You may have started a list of stores you plan to stop by on Thanksgiving or Black Friday based on the shopping hours roundup that I listed today in The Monroe Evening News and similar lists that other news outlets have been posting for their areas.

You might even be making a list of stores or retailers to check for additional deals on Small Business Saturday, CyberMonday or Free Shipping Day.

But you are not ready to take on the holiday shopping season until, like Santa, you have made a list of people you are shopping for and the likely price ranges involved, and are ready to fight the temptation to spend beyond your financial resources.

Those are among the key points that Rod Griffin, director of public education for Experian and one of the writers for the Ask Experian blog, made when I spoke with him for a phone interview Monday.

The National Retail Federation is estimating that this year’s holiday shopper will spend an average of $749.51 on expenses such as gifts, d├ęcor and greeting cards. That might not go very far, depending on how many people are on your shopping list or what you plan to buy. Some of this year’s popular tech gadgets, for example, cost more than $300.

Rod lives in the Dallas area, and said that he’s already heard of people lining up at stores in Texas in hopes of getting one of the Black Friday doorbuster deals. While Black Friday can be “a great day to shop,” he said it’s also rife with temptations to spend more money as people notice promotions on either additional gifts or things they might like for themselves.

“Our hope is that people have done their pre-shopping planning,” Rod said. “You really should take the Santa Claus approach. Make a list and check it twice. Don’t get distracted.”

After all, it’s not the spending that’s planned for that gets people into financial trouble after the holiday season; its the spending they didn’t expect. Impulse buys, whether they are $30 or $3,000, become budget-busters. “That’s happened to people,” he said.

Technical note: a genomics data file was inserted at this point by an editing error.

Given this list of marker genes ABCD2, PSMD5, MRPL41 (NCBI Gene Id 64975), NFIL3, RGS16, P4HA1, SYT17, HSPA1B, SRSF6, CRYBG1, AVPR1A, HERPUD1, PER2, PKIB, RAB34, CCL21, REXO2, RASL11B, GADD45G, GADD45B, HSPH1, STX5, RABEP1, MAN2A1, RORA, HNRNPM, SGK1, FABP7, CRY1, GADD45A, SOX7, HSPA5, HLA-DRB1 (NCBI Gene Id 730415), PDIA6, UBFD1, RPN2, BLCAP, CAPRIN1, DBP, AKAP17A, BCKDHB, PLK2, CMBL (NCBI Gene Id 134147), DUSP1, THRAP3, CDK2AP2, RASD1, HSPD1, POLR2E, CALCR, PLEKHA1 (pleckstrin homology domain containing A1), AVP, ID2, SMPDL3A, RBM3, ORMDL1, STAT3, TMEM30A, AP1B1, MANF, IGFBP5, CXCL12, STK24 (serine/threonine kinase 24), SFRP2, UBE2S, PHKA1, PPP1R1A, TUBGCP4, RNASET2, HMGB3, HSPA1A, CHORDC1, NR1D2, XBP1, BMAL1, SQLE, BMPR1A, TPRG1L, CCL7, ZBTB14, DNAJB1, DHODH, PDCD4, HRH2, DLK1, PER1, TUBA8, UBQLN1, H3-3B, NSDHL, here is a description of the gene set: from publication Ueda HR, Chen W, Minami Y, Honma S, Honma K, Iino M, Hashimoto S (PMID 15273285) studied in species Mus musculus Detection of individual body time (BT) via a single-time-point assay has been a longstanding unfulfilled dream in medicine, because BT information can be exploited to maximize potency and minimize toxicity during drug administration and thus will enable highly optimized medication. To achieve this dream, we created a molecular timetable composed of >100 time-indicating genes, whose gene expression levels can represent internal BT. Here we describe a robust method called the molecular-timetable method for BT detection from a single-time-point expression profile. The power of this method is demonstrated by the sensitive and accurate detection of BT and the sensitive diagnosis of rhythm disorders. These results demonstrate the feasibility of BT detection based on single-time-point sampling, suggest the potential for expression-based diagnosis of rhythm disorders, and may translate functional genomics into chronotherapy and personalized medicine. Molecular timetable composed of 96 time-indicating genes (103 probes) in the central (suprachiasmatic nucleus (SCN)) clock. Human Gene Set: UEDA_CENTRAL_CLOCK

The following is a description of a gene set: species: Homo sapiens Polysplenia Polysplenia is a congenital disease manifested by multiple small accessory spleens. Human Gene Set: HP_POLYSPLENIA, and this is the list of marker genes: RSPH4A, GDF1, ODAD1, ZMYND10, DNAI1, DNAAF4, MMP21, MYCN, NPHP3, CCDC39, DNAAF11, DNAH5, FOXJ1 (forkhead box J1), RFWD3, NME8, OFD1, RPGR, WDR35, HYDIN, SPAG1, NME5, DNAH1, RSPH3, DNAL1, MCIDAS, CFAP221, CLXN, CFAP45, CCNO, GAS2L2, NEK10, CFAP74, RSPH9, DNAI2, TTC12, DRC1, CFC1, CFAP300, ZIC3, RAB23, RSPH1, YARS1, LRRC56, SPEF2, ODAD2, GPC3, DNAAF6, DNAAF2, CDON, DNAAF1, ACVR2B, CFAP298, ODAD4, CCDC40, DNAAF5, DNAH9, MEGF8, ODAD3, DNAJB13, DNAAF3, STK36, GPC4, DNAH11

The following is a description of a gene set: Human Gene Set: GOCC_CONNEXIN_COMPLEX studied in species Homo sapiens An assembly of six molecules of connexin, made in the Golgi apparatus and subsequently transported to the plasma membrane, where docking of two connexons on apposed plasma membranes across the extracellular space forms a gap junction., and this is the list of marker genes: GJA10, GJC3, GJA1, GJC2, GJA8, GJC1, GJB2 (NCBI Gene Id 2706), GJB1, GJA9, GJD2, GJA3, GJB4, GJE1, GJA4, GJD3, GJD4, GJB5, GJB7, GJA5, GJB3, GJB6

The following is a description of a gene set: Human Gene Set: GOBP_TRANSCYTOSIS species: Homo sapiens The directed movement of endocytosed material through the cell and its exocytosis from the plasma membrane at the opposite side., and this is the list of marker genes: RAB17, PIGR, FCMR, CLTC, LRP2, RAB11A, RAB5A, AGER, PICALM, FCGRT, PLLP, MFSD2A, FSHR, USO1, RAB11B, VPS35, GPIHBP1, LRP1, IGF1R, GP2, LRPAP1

One of the consumer tips Rod brought up involved the promotional tactic used by some retailers of signing customers up for a credit card in exchange for a discount or deal. This could make sense, he explained, if there is a big ticket purchase you planned on and you are able to pay it off in full or fairly quickly. The problem with making several installment payments over time is that the interest paid might wipe out the discount that was “earned.”

In addition the erosion of money saved, there also could be erosion of one’s credit score. Rod explained why:

Each application for a new credit card or line of credit shows up on a credit report such as those tracked by Experian and the other major credit bureaus. He explained that new lines of credit can be an indicator of credit risk, therefore the formulas that are used to calculate a score usually result in a small decrease of a credit score for a couple of months after a new credit source is opened.

“Think about that,” he said, if you expect to apply for a car loan or mortgage soon.

Rod also reminded shoppers not to use up credit lines they already have access to during the holiday season. Yes, the statistics that the company tracks typically see consumer credit balances and debts increase during that time. The problem is that while credit scores depend in part on paying the minimum due by the due date, another piece of the puzzle is in how much of the available balance as actually been used.

“That’s also a sign of risk. Have a plan to pay those balances off as soon as possible after the holidays,” he said.

That means knowing out what expenses will be cut back, or what income sources, will be used to pay down the holiday shopping expenses, and by which date those bills will be settled.

If you are wondering if your credit information is correct and current, Experian participates in the free credit report program that is available to consumers at AnnualCreditReport.com. The company encourages consumers to check that at least once a year for the free review.

Other products and services that can be purchased based on consumer needs and interest includes Credit Educator, a $29.95 package that includes a one-on-one telephone conversation as an Experian credit educator consultant explains what the credit report means and provides suggestions. This is a new service, and one that Rod said has been getting good response from its customers.

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